Rob Minto

Sport, data, ideas

Month: December 2004

Tennis – year in review

Shamelessly plugging the day-job, <a href=”http://news.ft.com/cms/s/32a6ed7a-4c5b-11d9-835a-00000e2511c8.html” target=”_new”>here is my tennis 2004 review on FT.com</a>. (Actually, I probably can’t reproduce it here due to copyright and all that.)

End-of-year awards (well everyone else does them)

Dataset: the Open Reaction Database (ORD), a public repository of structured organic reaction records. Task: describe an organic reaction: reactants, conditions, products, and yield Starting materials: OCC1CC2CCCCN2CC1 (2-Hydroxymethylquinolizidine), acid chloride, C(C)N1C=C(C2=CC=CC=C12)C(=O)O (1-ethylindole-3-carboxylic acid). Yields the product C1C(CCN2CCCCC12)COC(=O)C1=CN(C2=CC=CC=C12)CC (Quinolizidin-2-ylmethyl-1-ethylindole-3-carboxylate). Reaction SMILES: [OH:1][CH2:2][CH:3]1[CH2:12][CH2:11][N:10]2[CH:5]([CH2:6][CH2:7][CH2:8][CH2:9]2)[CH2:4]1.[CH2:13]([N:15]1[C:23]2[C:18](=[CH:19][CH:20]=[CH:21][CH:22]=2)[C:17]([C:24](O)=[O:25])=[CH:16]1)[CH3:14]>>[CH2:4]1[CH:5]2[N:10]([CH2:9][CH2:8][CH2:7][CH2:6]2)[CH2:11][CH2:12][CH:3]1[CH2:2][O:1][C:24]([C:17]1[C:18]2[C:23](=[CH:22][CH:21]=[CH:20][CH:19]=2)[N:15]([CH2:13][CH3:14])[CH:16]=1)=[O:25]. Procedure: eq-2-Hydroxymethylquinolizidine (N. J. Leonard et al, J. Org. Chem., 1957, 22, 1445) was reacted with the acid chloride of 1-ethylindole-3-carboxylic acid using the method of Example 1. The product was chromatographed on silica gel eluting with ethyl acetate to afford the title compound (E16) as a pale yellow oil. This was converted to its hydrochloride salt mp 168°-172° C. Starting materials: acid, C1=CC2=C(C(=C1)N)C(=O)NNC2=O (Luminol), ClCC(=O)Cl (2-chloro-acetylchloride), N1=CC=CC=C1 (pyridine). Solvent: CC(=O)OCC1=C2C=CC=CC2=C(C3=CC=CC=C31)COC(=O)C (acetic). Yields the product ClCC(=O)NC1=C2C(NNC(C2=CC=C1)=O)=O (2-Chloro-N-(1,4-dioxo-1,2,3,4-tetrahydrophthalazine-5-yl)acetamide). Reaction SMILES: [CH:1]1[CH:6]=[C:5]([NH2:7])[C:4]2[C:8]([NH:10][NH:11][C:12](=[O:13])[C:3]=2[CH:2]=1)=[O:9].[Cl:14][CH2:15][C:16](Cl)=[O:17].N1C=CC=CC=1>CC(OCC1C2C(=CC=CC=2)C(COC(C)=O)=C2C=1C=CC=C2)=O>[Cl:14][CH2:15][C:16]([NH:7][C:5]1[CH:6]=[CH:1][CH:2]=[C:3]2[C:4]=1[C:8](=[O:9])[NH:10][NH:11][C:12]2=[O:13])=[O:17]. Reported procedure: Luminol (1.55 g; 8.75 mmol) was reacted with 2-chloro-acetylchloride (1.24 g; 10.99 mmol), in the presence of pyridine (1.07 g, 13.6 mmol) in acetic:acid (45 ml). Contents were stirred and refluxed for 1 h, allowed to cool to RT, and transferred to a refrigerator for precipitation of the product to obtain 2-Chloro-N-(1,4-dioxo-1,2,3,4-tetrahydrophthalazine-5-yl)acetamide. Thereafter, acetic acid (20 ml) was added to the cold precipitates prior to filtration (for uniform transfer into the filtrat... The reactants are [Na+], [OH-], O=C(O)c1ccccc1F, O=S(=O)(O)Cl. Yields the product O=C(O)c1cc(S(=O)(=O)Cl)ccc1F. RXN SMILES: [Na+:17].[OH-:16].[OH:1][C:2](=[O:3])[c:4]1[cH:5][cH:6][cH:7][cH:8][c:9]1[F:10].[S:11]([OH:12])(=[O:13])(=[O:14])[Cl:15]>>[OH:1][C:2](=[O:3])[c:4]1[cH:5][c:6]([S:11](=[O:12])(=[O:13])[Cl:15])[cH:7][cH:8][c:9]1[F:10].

<B>Personality of the year: Andrew Flintoff.</B> Forget all that BBC stuff. As a sports personality, Freddie is on another level. He is a personality in every sense – a character, a laugh, a serious competitor, an entertainer. His play is exhilarating. He contributes with both bat and ball. Freddie’s record over the past 18 months is not just superb in a statistical sense, but he has lifted England to another level. His confidence seems to have infused into the team. He plays cricket for his mates, and for his country, with real pride. Easily the sports personality of the year.<br /><br /><B>One-off performance of the year: Danny Williams.</B> Even a washed-up Mike Tyson is a pretty formidable prospect. All those face-tattoos, and the thought that you might not leave the ring with all your ears would be enough to scare most fighters off. Danny Williams is no champion heavyweight. The phrase “journeyman” could have been invented for him. But his performance against Tyson, whilst not boxing at its best, was still the performance of a lifetime. <br /><br /><B>Overall performance of the year: Roger Federer.</B> 2004 was, with the exception of the Kuerten match at the French Open, perfect. 11 titles, including 3 slams, 3 masters and the season finale. And not one of his rivals came close to beating him. Only Agassi took him to 5 sets. Hewitt, Roddick and Safin were his nearest challengers, and they were given a pasting. He made the game look ridiculously easy, and did it all without a coach. <br /><br /><B>Flop of the year: Paula Radcliffe (plus a mention for David Beckham)</B> Why hadn’t she run the Marathon course before? What was she doing? Why did she even try the 10,000? Radcliffe went from our big medal hope to a great British loser in the space of a few days. it was embarrassing. Perhaps there was a medical reason. Perhaps she should take steroids like most of the others. If she finishes her career without an Olympic title, it will be a massive pity. The other big flop has been Beckham. He had a mediocre Euro 2004 (as did many so-called Gallacticos), and keeps missing penalties. Sloppy.<br /><br /><B>Comeback of the year: Paula Radcliffe.</B> So, another marathon. A tight race and a sprint finish. All eyes on Paula – will she even make it to 20 miles without a little cry? As she pointed out herself, it doesn’t make up for the Olympics, but it’s a damn good victory in it’s own right. A lot of pride was restored in that race. Perhaps Beijing may turn out ok.<br /><br /><B>Slump of the year: Tiger Woods.</B> No-one is scared any more. Woods hasn’t won a major title for ages, and isn’t number one in the world. He is by no means an ordinary golfer, but neither is he setting the standards for the rest.<br /><br /><B>Retirement of the year: Nasser Hussein.</B> Talk about a way to leave. 103 not out, at Lords, hitting the winning runs in a test match. I can’t think of a better retirement in sport, except for Pete Sampras at the US Open of 2002. Nasser always played the game on his terms. England’s new found resolve and winning mentality is mostly his work. It was fitting he should leave the game on his terms as well. <br /><br /><B>Team of the year: Arsenal.</B> They may have lost their invincible aura, but Arsenal’s 49-match run makes them the team of the year by a country mile. The quality of football was at times better than anything that observers could ever remember. Chelsea may have stolen their title by May, but Arsene Wenger’s team has set the standards that other teams will be aspiring to for several years<br /><br /><B>Celebration of the year: Kelly Holmes.</B> the moment when she realised that she won the 800m was pure joy and I defy anyone not to get hairs standing on end, even just watching the replay. Wonderful. <br /><br /><B>Newcomer of the year: Andrew Strauss (plus a mention for Mark Cueto).</B> The step up to international sport is supposed to be a big one. Well, Andrew Strauss hasn’t noticed. Three centuries in his first eight tests, a stack of runs and hardly a soft dismissal in sight. He has made it all seem so easy. The ashes will be a real test, but by then he should have already amassed 1000 runs and a few more centuries. Mark Cueto has also slotted into the rugby team with such ease that Ben Cohen must be kicking himself. Tries against South Africa and Australia were taken with confidence and aplomb. Fantastic start.<br /><br /><B>Pointless effort of the year: Brian Lara.</B> 400 not out might be a wonderful score, but when the series is dead and buried it’s a bit late. Nice for your average, though. <br /><br /><B>Tantrum of the year: Indiana Pacers basketball team (plus a mention for Arsenal).</B> Fans may give you stick, but they are paying your wages at the end of the day. Don’t punch them. Even if they do chuck Gatorade at you. Arsenal could also learn about keeping their cool. Pizza? It just sounds like a squabble at a children’s party. Grow up.<br /><br /><B>Emotional display of the year: Matthew Pinsent. </B>Four golds, one heck of a close race, a lot of tears. <a href=”http://newsimg.bbc.co.uk/media/images/39981000/jpg/_39981290_pinsentceremony203.jpg”>Enough said, really</a><br /><br /><B>Drug cheat of the year: Greek sprinters Kostas Kederis and Ekaterini Thanou. </B>Skipping the tests was one thing, but the whole motorbike crash setup was even worse. If you are a cheat and you get caught, face the music. Do your time. Blame the system. Let us all have a chance to see you squirm. Note to Marion Jones – you’re next.<br /><br /><B>Surprise of the year: Greece football team, European Championships.</B> Where the hell did they come from? Sure, tournaments can throw up freak results, but they beat France, Portugal (twice) and The Czech Republic. That’s no fluke. It shows what you can do with belief, a will to win, and the realisation that your opponents are human. Too many sporting matches are over before they begin due to inferiority complexes. Greece were a triumph of playing to your strengths. If your opponents are skilful, deny them space. If they want to play a passing game, break it up. If they lack height and muscle, attack through set-pieces.<br /><br /><B>Manager of the year: Jose Mourinho.</B> Close call with Wenger, but having delivered the Champions League to Porto and shot off to Chelsea, he never asked for time to gel the team. Instead, he called himself “The special one”, has not been fazed by Ferguson or Wenger, and for that I think he is manager of the year. Priceless. Plus, Chelsea will win something big with him very soon, probably this year.